“England has been a source of most grievous trouble and loss to the crown of France in these late civil wars by the countenance and aid which the Huguenots and rebels against their King derived and still derive thence: in England, as in an asylum, have taken refuge many Flemings and other rebels against your Majesty of those States of the Low Countries; as also fugitive heretics from Flanders, who not only are perpetually by letters, ambassages and other means endeavouring to corrupt and contaminate the others that remain, but also make conventicles and collections among them to furnish the Prince of Orange and his brothers and fautors with moneys and other aids, thereby to make him the more alert and active and pertinacious in perfidy and rebellion; and, as is the wont of exiles and desperate men, they leave no stone unturned to excite tumults and foment disquietude. From England also aid and constant encouragement are given to those of La Rochelle, who, besides their other iniquities, with Elizabeth's help and a band of Englishmen, and the advantages which that country affords them, as well in ports suitable for this design as in arms, ships, victuals, munitions, most experienced corsairs, and all further aiding and speeding that they desire, are plotting to do your Majesty an enormous wrong, to wit, to attack and seize one day the fleet of the Indies; which God in His mercy forbid, because, besides the loss to your Majesty, if so much silver and gold as is wont to be carried in those fleets should fall into their hands, they would have the means to harass and would harass all Christendom to its irreparable loss. So that by this enterprise now proposed to your Majesty you relieve yourself of all these embarrassments at once: you safeguard Flanders, where it is now necessary, at great cost to your Majesty and much inconvenience to the people, ever to keep a large garrison, your shoulders, so to say, being, as things stand in England, so far from secure: you deliver the Channel from the corsairs; you open the traffic, without which Flanders, entirely devoted to trade as it is, would suffer so grievously that in a brief while it would be ruined; you recover what has been lost; you make good the losses of the merchants and subjects of your Majesty; you renew the ancient conventions between that kingdom and the house of Burgundy, and you attach to yourself in perpetuity the Queen of Scotland, and her successors, and all the nobles of those realms.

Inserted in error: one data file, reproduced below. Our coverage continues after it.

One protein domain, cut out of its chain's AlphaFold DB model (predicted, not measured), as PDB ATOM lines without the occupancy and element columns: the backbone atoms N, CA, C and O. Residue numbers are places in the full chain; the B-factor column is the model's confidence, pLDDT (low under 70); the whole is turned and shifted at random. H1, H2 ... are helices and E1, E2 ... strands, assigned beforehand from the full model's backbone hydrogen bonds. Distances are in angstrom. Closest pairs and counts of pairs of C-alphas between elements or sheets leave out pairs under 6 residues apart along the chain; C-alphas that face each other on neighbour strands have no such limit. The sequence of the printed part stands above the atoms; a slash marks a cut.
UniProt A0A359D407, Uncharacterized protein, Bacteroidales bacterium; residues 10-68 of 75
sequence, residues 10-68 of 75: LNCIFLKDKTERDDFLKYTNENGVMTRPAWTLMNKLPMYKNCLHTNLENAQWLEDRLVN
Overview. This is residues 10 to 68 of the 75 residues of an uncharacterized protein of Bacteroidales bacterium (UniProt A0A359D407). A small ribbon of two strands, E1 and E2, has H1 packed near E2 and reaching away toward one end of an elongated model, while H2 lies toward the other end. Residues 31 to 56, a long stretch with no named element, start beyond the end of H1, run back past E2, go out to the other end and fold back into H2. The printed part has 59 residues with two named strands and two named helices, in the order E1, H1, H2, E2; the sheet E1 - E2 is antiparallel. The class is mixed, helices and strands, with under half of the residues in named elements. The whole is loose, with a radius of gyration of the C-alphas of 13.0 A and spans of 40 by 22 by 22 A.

“And how greatly would it redound to the advantage of the Catholic religion and the peace of those States if that Prince, the Infant of Scotland, were delivered from the hands of the heretics and Christianly instructed among Catholics! Assuredly that child in his tender years would be grateful for an upbringing among Catholics, and especially in this your Majesty's Catholic Court, since the Queen, his mother, proposes and seems to desire it; and it would be a source of strength and stability to the Catholic religion in those islands, and of incredible felicity to him and his States, because, besides the Christian life and code of honour which are here learned, your Majesty would conceive affection and love for him, and as his guardian and father would defend him and his realms against all wrong and violence that might be done to them; and those realms, being under such tutelage reclaimed to the faith, would return to their pristine glory, and become more peaceful and prosperous than they have been for a very long while.